Amazon Massively Inflates Its Streaming Library Size
For example, Amazon does not count 24 as one TV show; rather, it counts every episode in all eight seasons toward its library of 17,000 movies and television shows. So, according to Amazon’s logic, Kiefer Sutherland stars in 192 TV shows. Amazon counts The X-Files more than 200 times and Grey’s Anatomy 170 times. Sure, there’s an arguable distinction between all the offshoots of Power Rangers (Mighty Morphin, Dino Thunder, Space Patrol Delta). But by Amazon’s figures, Power Rangers-related episodes are counted as about 715 shows in its streaming library—that is, 4.2% of the 17,000 movies and television shows Amazon says it offers.
“Unemployment obviously reduces happiness, but not because of what you may think. It’s not the loss of income, but the loss of things like self-esteem and workplace social life that lead to a drop in happiness. High unemployment rates can trigger unhappiness even in the employed, who suddenly become fearful of losing their jobs. According to the study, even low quality jobs yield more satisfaction than being unemployed.”—The World Happiness Report Explains What Makes People Happy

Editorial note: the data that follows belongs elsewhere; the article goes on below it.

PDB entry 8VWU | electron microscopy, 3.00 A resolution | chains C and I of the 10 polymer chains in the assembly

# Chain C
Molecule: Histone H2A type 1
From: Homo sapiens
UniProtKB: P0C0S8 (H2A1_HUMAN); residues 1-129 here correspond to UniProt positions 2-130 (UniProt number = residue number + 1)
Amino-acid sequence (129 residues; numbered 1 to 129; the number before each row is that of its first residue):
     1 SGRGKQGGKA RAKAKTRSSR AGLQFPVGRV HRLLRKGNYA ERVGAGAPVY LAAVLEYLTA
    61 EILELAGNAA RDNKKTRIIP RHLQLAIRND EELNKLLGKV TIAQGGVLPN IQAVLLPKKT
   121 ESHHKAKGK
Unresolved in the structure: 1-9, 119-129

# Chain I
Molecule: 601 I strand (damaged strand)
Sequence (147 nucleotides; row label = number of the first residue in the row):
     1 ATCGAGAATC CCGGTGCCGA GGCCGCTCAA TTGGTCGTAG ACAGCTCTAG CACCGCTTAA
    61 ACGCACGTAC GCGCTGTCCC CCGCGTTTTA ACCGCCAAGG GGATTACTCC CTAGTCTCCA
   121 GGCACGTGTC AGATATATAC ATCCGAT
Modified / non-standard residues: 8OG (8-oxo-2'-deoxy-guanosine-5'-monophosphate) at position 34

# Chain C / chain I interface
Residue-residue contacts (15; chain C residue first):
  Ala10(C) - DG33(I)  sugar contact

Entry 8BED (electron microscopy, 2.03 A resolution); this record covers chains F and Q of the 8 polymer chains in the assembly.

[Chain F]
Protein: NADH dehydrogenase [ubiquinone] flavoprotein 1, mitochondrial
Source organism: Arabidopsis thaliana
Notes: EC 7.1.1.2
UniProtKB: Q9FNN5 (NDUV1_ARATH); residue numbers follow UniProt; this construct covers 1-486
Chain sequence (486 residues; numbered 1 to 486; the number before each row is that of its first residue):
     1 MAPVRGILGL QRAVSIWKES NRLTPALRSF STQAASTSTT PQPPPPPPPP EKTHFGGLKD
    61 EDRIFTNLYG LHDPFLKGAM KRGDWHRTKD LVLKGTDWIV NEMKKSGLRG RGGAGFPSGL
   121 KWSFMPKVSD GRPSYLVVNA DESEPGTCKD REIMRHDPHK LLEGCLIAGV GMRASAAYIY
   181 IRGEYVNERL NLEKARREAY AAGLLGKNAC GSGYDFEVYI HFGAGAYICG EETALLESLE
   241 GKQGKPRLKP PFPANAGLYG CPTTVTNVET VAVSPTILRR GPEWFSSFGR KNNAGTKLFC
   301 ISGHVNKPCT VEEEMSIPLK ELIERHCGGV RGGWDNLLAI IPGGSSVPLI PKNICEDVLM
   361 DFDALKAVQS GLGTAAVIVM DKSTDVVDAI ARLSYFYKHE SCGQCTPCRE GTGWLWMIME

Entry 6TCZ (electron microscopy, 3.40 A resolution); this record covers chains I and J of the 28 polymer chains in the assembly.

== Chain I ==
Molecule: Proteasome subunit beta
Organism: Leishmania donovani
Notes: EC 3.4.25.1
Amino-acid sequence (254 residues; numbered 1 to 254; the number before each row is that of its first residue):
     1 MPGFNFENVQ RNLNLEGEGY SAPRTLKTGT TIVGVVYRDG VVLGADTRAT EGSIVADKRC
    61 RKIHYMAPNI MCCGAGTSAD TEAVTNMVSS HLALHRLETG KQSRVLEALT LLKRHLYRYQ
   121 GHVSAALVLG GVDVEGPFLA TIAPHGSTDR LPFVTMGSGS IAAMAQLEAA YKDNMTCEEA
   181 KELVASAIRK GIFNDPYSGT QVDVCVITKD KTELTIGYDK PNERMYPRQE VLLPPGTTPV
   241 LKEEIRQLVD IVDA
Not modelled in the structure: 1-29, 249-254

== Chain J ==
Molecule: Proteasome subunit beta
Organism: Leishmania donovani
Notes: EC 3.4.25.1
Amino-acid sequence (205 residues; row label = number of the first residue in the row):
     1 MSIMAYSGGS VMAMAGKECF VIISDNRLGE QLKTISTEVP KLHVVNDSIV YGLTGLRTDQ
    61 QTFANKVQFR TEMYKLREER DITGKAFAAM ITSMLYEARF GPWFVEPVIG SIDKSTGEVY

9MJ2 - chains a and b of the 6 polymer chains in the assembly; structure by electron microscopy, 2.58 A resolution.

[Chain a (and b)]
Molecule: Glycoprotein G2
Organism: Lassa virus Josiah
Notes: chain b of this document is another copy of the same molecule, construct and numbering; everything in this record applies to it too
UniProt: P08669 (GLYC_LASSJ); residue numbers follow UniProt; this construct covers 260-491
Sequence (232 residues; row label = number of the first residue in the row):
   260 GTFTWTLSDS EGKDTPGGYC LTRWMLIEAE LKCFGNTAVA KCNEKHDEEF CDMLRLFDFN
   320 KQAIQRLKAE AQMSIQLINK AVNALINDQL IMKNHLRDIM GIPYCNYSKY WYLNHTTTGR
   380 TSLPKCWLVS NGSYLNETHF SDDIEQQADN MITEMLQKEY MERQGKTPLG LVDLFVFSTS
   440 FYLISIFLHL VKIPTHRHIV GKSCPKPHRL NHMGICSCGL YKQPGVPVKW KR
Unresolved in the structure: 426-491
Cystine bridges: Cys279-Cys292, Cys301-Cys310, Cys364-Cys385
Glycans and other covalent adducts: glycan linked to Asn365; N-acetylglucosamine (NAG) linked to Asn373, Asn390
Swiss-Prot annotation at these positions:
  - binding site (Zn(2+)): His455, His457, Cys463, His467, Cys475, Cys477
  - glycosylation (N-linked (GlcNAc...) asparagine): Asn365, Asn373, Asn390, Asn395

Scientists in Seattle want to improve the listening skills of the Web. In terms of conversation, they say, the Web is fairly social (about the level of a 2-year-old, able to express simple thoughts). However —
Communication is about listening as much as speaking. Unfortunately, our web interfaces have thus far paid scant attention to supporting listening, creating a feedback gap and likely contributing to the scorched earth nature of our web dialogue.
By turning the traditional comment box into a listen box, the level of discourse might change. Read details of the proposed interface here.
“Although most people are unaware of the name for it, creative pauses are happening wherever people are solving problems. They occur among harassed CEOs, design directors, and small-business entrepreneurs. The creative pause allows the space for your mind to drift, to imagine and to shift, opening it up to new ways of seeing.”—From Want To Be More Creative? Get Bored, by Martin Lindstrom